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The Galaxy S20 family is insanely expensive—here are our first impressions
The unlocked Galaxy S20 is compatible with all US 5G networks
The standard Galaxy S20 doesn't support mmWave 5G—here's why
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The $1000 smartphone is no longer cause for sticker shock: meet the $1400 smartphone, your new "wow" benchmark. That's the price of Samsung's Galaxy S20 Ultra, the range-topping superphone Samsung hopes will one-up Apple in the ongoing battle for Crazy Expensive Phone dominance.
Samsung's other two S20s, the S20 and S20+, aren't cheap, either: the S20 will be $1000, and the S20+ comes in at a still-pretty-eye-watering $1200. Everything about these phones is super-sized: the prices, the rear camera clusters, the 5G support (more on that in a minute), the batteries, and really, the phones themselves. Let's start with that, shall we?
Bigger phones, bigger batteries
Even the baseline Galaxy S20 is sporting a chonking huge battery this year, with 4000mAh of capacity. The S20+ steps that up to 4500mAh, while the gargantuan S20 Ultra is packing 5000mAh. Samsung's motivation here, aside from the obvious (5G and a 120Hz display = moar juice), is almost certainly one of competition. Chinese OEMs like Huawei, Oppo, and Xiaomi have started packing absolutely massive batteries in many of their phones, to be sure, but Apple became the phone world's undisputed battery life king last year with the iPhone 11 Pro Max. I've used the Pro Max extensively, and I have never, ever seen a phone last so long on a charge. Samsung needed to step up its game with battery life this year.
For comparison, the standard Galaxy S20's battery grew 15% (+600mAh), the S20+'s grew around 10% (+400mAh), and even the S20 Ultra's battery is over 10% (+500mAh) larger than the outgoing Galaxy S10 5G's. Those numbers may sound small, but it's not especially useful to think about in terms of proportion: larger batteries mean more screen time on top of the phone's baseline consumption. Whether 5G and the 120Hz displays on these phones will offset those gains remains to be seen, but at least you know they'll have bonkers standby numbers.
Those new batteries did come at a price—thickness and weight—but I imagine that's a price we're all too happy to pay. The S20 phones aren't actually much thicker than the S10s, but that thickness seems to extend farther around the edges, likely creating precious space for those bigger batteries. This gives the phones a kind of chunky feel, but the actual weight gains are in the neighborhood of 5% or so, which nobody is really going to notice. And no: the Galaxy S20 series, even the Ultra, is not made of stainless steel. Samsung is sticking with lightweight aluminum, and as a result, even the monster-size S20 Ultra is still a few grams shy of the much smaller iPhone 11 Pro Max, at 221 grams. While I can appreciate steel's aesthetic and durability, your phone lives in a case all day anyway. Aluminum is fine.
Finally, the last big design change comes in the form of the displays: sweet, merciful DJ Koh, they're finally flat. No more silly, impossible-to-use curved edge displays that just make your smartphone more obnoxious to interact with and much harder to apply a screen protector to. Good on you for this, Samsung. It's the right call.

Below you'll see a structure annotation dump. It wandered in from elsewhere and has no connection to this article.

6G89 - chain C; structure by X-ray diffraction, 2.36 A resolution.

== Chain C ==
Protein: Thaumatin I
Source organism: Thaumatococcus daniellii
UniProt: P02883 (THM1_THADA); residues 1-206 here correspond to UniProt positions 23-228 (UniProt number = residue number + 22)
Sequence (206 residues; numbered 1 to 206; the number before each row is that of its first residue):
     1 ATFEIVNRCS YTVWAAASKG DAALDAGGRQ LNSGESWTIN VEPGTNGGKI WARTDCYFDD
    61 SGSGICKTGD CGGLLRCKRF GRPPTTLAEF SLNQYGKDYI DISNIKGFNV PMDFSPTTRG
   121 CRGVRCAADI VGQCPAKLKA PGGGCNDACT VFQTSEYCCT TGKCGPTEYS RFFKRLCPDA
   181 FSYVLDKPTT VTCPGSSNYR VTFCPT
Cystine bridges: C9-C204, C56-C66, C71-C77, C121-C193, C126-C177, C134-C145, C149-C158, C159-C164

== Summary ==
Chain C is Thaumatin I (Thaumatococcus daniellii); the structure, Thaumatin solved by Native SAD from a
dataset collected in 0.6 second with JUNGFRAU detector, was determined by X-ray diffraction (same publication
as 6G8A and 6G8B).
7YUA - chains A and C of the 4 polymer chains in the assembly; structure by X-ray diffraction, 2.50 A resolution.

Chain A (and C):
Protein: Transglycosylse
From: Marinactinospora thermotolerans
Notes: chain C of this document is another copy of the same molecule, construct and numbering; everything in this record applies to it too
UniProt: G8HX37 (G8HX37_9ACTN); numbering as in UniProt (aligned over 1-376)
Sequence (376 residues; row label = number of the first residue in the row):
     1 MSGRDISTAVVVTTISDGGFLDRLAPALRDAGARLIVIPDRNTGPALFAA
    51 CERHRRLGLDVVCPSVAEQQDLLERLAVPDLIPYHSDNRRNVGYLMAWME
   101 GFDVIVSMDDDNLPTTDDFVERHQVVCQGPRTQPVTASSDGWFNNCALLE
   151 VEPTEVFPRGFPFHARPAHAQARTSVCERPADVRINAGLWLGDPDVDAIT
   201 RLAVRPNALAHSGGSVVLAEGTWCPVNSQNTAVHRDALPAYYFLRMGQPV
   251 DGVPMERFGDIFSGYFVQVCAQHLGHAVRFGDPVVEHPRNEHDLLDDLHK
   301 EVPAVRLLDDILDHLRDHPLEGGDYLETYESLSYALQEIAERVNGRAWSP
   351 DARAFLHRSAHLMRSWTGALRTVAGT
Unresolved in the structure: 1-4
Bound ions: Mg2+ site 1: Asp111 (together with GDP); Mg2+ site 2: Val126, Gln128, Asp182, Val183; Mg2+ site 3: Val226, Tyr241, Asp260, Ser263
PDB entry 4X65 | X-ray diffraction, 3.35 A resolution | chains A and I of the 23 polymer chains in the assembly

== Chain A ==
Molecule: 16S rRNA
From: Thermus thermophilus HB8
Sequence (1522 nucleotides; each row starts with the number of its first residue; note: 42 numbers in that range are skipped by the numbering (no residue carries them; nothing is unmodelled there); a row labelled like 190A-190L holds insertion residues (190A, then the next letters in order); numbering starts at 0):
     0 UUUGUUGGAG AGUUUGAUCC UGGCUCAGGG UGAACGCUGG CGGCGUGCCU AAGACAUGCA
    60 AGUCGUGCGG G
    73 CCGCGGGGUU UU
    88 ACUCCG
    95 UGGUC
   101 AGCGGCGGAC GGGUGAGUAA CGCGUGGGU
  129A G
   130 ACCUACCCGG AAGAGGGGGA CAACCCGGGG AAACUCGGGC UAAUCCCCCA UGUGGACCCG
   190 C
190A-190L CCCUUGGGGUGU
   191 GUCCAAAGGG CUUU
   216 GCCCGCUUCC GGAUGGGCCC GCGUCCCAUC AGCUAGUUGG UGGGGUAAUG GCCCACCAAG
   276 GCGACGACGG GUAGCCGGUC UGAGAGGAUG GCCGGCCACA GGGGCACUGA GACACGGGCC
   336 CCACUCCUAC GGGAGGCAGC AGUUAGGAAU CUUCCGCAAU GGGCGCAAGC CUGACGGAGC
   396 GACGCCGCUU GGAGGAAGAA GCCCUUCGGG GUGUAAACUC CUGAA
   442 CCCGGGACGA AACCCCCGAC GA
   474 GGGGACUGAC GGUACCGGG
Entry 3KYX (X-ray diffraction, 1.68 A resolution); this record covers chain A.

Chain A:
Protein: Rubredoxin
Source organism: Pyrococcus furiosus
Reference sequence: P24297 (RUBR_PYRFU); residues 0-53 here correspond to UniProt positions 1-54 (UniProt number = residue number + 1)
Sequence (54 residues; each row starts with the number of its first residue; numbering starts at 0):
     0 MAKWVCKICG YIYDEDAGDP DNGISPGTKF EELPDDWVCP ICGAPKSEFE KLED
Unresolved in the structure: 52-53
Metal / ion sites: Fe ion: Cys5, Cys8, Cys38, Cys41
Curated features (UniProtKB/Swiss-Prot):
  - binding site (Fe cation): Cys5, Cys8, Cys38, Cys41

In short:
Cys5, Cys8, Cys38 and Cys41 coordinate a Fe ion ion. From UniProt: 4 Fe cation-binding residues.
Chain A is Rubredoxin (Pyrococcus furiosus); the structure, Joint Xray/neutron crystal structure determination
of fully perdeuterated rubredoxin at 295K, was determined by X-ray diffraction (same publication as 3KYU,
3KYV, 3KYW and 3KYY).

5G across the board... mostly
5G is a thing, and it's a thing we should talk about. In the United States, all Galaxy S20 models will support 5G on all carriers using a Snapdragon 865 chipset with a Snapdragon X55 modem. There is one asterisk to that, though, because the base S20 does not support mmWave 5G, only sub-6GHz 5G. If you want to understand what that means in any practical sense, I can assure you that it is "not much." mmWave 5G penetration remains statistically negligible in the US, the country with the most mmWave deployment on earth right now, and there's little sign that's changing any time soon. Unless you know you are frequenting a very, very specific venue with 5G mmWave coverage, that technology simply should not enter into your smartphone purchase calculus. It is irrelevant to all but the truest network nerds.
As for the 5G you might actually get to use while owning one of these phones, Samsung says all models on all carriers, including unlocked variants, support every 5G configuration on every carrier in America (including mmWave for the S20+ and S20 Ultra). That's super awesome, and not something I personally expected.
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A dizzying array of cameras—and 100x zoom?
For this section, I'd like to start with the S20 Ultra's new zoom system, because it is a meaningfully different camera system from either the S20 and S20+, and it warrants some explanation. For starters, you won't be able to miss the big "100x ZOOM" text on the back of that massive rear camera module, advertising a capability not found on the smaller S20 and S20+. That comes courtesy of a 48MP "folded" periscope camera with a native 4x zoom factor... which is very much not "100x ZOOM." Allow me to explain. While that periscope camera does get to 4x effective zoom factor on optics alone, everything past that is done via sensor crop (up to 10x), and then digitally (up to 100x).
You can obviously tell what this is a photo of, but it's not something you'd ever want to proudly share and say "look at my 100x zoom camera!"